A grant of up to £5,000 is available towards the cost of buying certain plug-in cars. The grant reduces the cost of eligible cars by up to a quarter. Find out which cars qualify for the grant and the criteria they need to meet.
What is the Plug-In Car Grant?
You can receive a grant towards the cost of buying a new plug-in car that meets certain conditions. The term ‘plug-in’ applies to any car which can be charged by electricity.
The level of the grant is 25 per cent of the cost of the car, up to a maximum of £5,000. This level has been agreed until 31 March 2012, when the level of the grant will be reviewed.
How to apply for the grant
There are no application forms to fill in. The dealership or vendor selling you your plug-in car will complete all the paperwork for you. The amount of your grant will automatically be deducted from the price of your car at the point of purchase.
Cars covered by the grant
The grant covers any car that meets the criteria. At the moment, this is likely to be certain types of cars:
- electric vehicles (EVs) – these run completely on batteries and are plugged into the mains to be recharged
- plug-in hybrid electric vehicles (PHEVs) – these use a petrol or diesel engine combined with a battery that plugs into the mains
- hydrogen fuel cell vehicles and other technologies
The first ten cars eligible for the grant are:
- Mitsubishi iMiEV
- smart fortwo electric drive
- Peugeot iON
- Citroen CZero
- Nissan Leaf
- Tata Vista EV
- Toyota Prius Plug-in
- Vauxhall Ampera
- Chevrolet Volt
- Renault Fluence
Only cars that meet the criteria set out below will be eligible for the grant.
For more detailed information about cars fuelled with electricity, hydrogen fuel cells and other greener fuels, see ‘Greener fuels for cars’.
The criteria cars must meet
In order to be eligible for the grant, cars must meet certain standards of safety and performance.
Only new cars are eligible (vehicle category ‘M1’). This includes pre-registration conversions (normal, internal combustion engine cars that were converted to battery or hybrid versions by specialist convertors before the car’s first registration). Motorbikes, quadricycles and vans are not covered.
Carbon dioxide exhaust emissions
Vehicles must give off less than 75 grams of carbon dioxide (CO2) per kilometre driven.
Electric vehicles (EVs) must be able to travel a minimum of 70 miles between charges. Plug-in hybrid electric vehicles (PHEVs) must have a minimum electric range of 10 miles.
Minimum top speed
Vehicles must be able to reach a speed of 60 miles per hour or more.
Vehicles must have:
- a 3-year or 60,000-miles vehicle warranty (guarantee)
- a 3-year battery and electric drive train warranty, with the option of extending the battery warranty for an extra 2 years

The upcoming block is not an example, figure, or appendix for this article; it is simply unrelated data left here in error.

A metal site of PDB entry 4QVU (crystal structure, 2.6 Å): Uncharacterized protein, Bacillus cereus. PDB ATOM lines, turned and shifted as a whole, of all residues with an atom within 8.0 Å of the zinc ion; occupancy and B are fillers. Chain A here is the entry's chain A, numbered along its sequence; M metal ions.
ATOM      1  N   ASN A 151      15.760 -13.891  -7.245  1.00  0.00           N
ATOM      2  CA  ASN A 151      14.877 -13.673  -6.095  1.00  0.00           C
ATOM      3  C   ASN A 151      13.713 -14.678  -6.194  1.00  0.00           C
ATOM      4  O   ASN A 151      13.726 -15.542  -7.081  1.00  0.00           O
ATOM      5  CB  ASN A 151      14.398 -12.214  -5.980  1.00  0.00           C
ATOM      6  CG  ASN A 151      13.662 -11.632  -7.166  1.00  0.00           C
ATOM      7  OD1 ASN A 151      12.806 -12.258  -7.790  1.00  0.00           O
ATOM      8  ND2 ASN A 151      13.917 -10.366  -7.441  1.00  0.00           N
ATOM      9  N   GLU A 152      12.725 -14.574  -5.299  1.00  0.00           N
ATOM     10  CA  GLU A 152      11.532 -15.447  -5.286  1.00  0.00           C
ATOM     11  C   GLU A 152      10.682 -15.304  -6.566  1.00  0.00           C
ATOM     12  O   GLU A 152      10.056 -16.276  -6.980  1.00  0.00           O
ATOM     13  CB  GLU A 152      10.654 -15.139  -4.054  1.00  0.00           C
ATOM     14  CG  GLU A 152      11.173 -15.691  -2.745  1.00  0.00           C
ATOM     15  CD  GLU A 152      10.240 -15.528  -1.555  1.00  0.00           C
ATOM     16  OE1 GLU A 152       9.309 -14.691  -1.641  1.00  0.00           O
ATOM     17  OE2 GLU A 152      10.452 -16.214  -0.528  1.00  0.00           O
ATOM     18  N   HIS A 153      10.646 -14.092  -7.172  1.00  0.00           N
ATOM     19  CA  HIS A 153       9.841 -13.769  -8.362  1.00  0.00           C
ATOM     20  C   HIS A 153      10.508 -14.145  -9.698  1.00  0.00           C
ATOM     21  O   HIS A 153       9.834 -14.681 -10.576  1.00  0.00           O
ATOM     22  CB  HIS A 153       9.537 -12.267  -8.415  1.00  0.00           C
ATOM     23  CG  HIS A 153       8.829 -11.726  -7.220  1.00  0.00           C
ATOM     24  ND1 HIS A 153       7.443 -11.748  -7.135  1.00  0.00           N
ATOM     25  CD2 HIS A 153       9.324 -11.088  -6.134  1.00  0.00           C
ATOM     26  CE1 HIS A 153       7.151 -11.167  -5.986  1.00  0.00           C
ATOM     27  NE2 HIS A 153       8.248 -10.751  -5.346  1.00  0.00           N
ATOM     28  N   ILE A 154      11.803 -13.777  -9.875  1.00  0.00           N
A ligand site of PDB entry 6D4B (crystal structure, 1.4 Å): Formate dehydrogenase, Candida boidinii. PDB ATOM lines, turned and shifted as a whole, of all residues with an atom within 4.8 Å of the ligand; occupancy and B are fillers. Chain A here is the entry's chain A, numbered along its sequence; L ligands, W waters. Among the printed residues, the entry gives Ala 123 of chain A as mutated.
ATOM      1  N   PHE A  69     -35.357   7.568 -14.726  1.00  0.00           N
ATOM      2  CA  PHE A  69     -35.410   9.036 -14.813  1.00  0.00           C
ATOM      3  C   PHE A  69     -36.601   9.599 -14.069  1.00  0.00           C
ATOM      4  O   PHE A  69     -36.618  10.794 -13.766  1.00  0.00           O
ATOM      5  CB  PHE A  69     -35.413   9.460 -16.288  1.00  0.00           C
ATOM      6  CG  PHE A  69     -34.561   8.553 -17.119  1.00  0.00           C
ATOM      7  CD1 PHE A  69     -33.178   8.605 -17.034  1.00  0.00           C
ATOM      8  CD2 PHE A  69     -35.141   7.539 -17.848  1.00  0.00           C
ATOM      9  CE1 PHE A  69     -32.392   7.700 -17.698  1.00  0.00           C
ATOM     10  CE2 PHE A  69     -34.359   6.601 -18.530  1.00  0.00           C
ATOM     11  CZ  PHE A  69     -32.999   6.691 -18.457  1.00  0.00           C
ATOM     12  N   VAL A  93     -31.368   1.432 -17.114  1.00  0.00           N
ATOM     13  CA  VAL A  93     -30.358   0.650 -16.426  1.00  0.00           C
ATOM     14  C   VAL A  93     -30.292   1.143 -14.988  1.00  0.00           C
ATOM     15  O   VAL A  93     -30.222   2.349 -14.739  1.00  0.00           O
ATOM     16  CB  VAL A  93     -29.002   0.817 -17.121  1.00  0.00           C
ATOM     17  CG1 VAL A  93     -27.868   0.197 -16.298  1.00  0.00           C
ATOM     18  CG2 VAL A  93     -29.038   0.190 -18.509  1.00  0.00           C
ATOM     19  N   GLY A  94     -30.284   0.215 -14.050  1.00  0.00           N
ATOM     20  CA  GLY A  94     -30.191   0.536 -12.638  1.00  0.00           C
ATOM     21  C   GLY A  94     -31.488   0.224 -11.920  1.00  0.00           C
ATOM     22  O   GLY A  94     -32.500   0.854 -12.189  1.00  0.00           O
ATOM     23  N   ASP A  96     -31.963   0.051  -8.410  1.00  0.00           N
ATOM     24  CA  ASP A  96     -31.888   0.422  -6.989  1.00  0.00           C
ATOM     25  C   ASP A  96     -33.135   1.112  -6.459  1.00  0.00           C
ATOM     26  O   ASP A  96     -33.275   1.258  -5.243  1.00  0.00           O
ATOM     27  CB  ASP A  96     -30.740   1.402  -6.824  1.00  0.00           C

‘Drive train’ means the parts that send power from the engine to the wheels. These include the clutch, transmission (gear box), drive shafts, U-joints and differential.
Vehicles must have:
- either a minimum 5-year warranty on the battery and electric drive train as standard
- or extra evidence of battery performance to show reasonable performance after 3 years of use
Vehicles must comply with certain regulations (UN-ECE Reg 100.00) that show that they are electrically safe.
To make sure cars will be safe in a crash, they must either have:
- EC whole vehicle type approval (EC WVTA, not small series)
- or evidence that the car has appropriate levels of safety as judged by international standards
Why the grant is being offered
At the moment, the up-front cost of a plug-in vehicle is higher than that of a petrol or diesel equivalent. This is because they are being made in small volumes and the batteries are currently expensive. The Plug-In Car Grant will help to make buying a plug-in vehicle more affordable. For many drivers, the running costs of a plug-in vehicle will be lower than for conventional vehicles.
The environmental benefits of electric cars
Plug-in vehicles produce less carbon dioxide and air pollutants when driven that conventional cars. Electric cars produce no tailpipe (exhaust) emissions when they’re driven. This means they don’t add to the problem of poor air quality in cities and towns.
For more information about electric vehicles, see ‘Greener fuels for cars’.
Where can I plug-in my car?
Most people will be able to plug-in their vehicles in at home and recharge overnight to make use of cheaper electricity tarrifs.
It is possible to recharge an electric vehicle using a standard 3-pin plug, subject to the adequacy of the wiring. Increasingly, however, manufacturers are recommending dedicated home chargers that will allow faster charging times.
If you need to recharge your car while out and about there are a number of areas already installing public infrastructure. Government is funding the following areas to do so through the Plugged-In Scheme:
- East of England
- Greater Manchester
- Milton Keynes
- North East
- Northern Ireland
In addition, some local authorities, private sector companies and supermarkets are installing recharging facilties, like Brighton Council, Sainsburys, Tesco and Waitrose.